Science has spotlighted the time-sensitive window of opportunities in the first hour, the natural conclusion of the birth chapter. Are we enabling mothers to take full advantage of this time and prevent common breastfeeding problems with A, B, and C: A-attachment (latch and milk transfer), B-breastmilk production, and C-caloric intake? Or are we bending too far to the “wait and see”, hands-off, problem-oriented approach and inadvertently fostering preventable problems with demanding regimens, questionable interventions, and less remedial solutions?
A review of the research on hand expression and spoon-feeding used in the first 3 postpartum days. A case will be made to teach mothers manual techniques shortly before and/or after delivery, with a discussion of the pros and cons, the implications, and considerations.
Objectives: The learner will be able to:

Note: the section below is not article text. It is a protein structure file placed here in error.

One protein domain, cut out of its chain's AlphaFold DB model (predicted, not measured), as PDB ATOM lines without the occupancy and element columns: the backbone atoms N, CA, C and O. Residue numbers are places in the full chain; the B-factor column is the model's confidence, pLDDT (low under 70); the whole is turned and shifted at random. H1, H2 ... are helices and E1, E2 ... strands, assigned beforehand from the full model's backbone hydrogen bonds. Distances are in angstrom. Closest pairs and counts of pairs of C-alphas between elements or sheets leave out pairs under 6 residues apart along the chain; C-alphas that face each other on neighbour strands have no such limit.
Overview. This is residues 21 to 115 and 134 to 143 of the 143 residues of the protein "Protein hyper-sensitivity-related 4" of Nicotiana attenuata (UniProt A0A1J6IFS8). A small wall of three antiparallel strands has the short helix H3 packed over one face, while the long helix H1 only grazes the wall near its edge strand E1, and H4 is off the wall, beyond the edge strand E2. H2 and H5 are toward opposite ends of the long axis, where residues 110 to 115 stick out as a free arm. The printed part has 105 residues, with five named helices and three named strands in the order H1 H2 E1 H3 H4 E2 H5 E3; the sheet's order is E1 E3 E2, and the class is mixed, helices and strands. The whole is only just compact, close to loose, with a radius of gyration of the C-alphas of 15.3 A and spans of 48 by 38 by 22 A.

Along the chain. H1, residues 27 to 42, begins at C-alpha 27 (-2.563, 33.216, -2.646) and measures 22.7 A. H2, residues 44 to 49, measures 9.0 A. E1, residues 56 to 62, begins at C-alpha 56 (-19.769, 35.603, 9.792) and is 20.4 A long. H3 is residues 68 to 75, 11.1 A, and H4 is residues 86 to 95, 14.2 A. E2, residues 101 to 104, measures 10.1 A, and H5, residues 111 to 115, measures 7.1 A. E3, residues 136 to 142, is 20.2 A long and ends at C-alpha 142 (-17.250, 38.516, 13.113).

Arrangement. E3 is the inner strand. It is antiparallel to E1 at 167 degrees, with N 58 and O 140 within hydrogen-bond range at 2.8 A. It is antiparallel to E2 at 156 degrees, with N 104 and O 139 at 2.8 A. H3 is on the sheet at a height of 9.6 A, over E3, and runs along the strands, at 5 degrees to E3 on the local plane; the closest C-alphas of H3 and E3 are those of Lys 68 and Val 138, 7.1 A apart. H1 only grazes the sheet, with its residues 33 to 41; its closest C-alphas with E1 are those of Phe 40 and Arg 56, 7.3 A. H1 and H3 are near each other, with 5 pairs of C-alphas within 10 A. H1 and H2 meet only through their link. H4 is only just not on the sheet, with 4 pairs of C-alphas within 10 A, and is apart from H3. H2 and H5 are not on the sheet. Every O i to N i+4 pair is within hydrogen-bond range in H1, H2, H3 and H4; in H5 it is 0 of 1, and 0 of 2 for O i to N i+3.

Objective 1 – identify 3 key reasons mothers give for prematurely stopping breastfeeding in the first month
Objective 2 – give 2 evidence-based facts about the time sensitive nature of the first hour in regards to A, B and C (A-attachment, B-breastmilk production and C-caloric intake) and identify which factor, A, B, or C is the strongest determinant of exclusivity and duration of breastfeeding..
Objective 3 – suggest 2 reasons late preterm infants breastfeeding rates are not impacted by Baby-friendly practices (1st hr. skin-to-skin, rooming-in, no pacifiers), with a 1 month cessation rate of over 36% in primiparous mothers.
Objective 4 – give 1 potential benefit for teaching mothers hand expression shortly before rather than after delivery.
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